Diversity isn’t an official criterion for the Presidential Award for Excellence in Math and Science Teaching (PAEMST). But the three Black educators named to this year’s class of 107 winners announced last week say receiving the nation’s highest honor for precollege teaching makes them even more committed to fostering a more inclusive U.S. technical workforce.
“As a female and an African American, I hope I can be that face to students and teachers [from groups underrepresented in science] around the country,” says LeShundra Young, a biology teacher at Germantown High School in Madison, Mississippi. “It’s harder to relate to someone who doesn’t look like you.”
The lack of diversity in the 2019 class—the other Black educators selected are Pamela Hytower, a middle school math teacher in Georgia’s Carroll county, and Ashley Kearney, a high school math teacher in Washington, D.C.—isn’t unusual for the award. Winners are drawn from a pool of finalists submitted by each state, the District of Columbia, and U.S. territories. (The competition rotates each year between elementary and secondary school teachers.) But although the selection criteria don’t mention diversity, the National Science Foundation (NSF) “encourages diversity and equality in the review of applicants,” says a spokesperson for the agency, which manages the program. A few years ago, NSF went a step further, mandating diversity training for state coordinators in hopes of boosting the mix in the pool.
The PAEMST program has been around since 1983. But it’s not well known, and teachers who have been nominated must devote a considerable amount of time assembling a portfolio that documents their teaching skills. “It’s a daunting task for a full-time teacher,” says Marla Davis, state PAEMST coordinator for the Mississippi Department of Education.
Each state is allocated six finalist slots, but many come up short. Mississippi, for example, forwarded just four names to NSF for the 2019 award. (Young and science teacher Shani Bourn went on to become awardees.) And although the competition is designed to recognize two teachers from each state, sometimes only one makes the final cut.
But suboptimal participation rates aren’t the only reason for a less diverse pool of candidates. In Mississippi, Davis says, “Men and teachers from minority groups tend not to pursue this award.”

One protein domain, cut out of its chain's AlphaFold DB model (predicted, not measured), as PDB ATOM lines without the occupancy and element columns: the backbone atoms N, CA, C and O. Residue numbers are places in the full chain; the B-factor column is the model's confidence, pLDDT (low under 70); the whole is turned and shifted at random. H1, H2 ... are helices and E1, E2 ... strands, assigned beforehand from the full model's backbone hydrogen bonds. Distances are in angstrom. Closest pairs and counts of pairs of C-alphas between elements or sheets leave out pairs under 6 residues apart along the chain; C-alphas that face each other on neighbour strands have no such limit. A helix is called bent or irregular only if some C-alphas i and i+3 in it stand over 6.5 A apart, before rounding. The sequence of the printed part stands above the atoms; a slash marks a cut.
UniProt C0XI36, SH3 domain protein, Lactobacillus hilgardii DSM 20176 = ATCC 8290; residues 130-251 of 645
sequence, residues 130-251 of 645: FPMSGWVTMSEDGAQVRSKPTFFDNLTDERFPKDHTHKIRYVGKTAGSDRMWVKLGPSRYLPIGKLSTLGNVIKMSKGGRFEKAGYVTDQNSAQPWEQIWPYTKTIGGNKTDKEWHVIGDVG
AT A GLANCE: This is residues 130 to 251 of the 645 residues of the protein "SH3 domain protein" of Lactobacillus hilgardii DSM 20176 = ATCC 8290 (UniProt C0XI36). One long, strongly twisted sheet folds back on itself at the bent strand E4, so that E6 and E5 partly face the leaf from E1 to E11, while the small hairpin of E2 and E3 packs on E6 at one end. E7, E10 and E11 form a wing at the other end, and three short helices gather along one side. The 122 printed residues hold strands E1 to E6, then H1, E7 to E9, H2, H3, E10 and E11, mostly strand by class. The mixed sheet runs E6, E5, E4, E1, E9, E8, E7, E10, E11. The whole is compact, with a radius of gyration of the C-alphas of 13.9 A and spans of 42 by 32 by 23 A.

To address that problem, Davis says her team has started to do more outreach to encourage teachers to complete the application. “We want them to know that it’s something they can do,” she says, “and that it’s worth putting in the time.”
A loss of talent
The effort paid off for Young, 40, who grew up in rural Mississippi. She was pursuing a Ph.D. in microbiology, with plans to become a college professor and do research, when she began to substitute teach to help support herself and her young son. “The first day I walked into the classroom,” she recalls, “I realized that was where I belonged.”
Her first full-time teaching job was at the same high school that she had attended, located in one of the poorest counties in the state. It reinforced for her the debilitating impact of low expectations on students, almost all of whom are Black.
“I taught an advanced placement biology course because I was certified to do so,” she recalls. “We called it AP, but it was really more of a refresher course. We didn’t follow the text, and we didn’t have the facilities.” The school also had a high staff attrition rate, with a constant flow of rookie teachers still earning their certification.
“The teachers weren’t taken seriously because they didn’t have a connection to the community,” Young says. “But I knew [the students’] families, and understood their experiences, and they respected me.”
Despite enjoying that connection, she left a few years later for a job at a school in a much more affluent—and white—community. “I moved for my kids,” she admits, referring to her two younger children. “I wanted them to be in a better district and be exposed to other cultures, so they would be more competitive in applying to college.”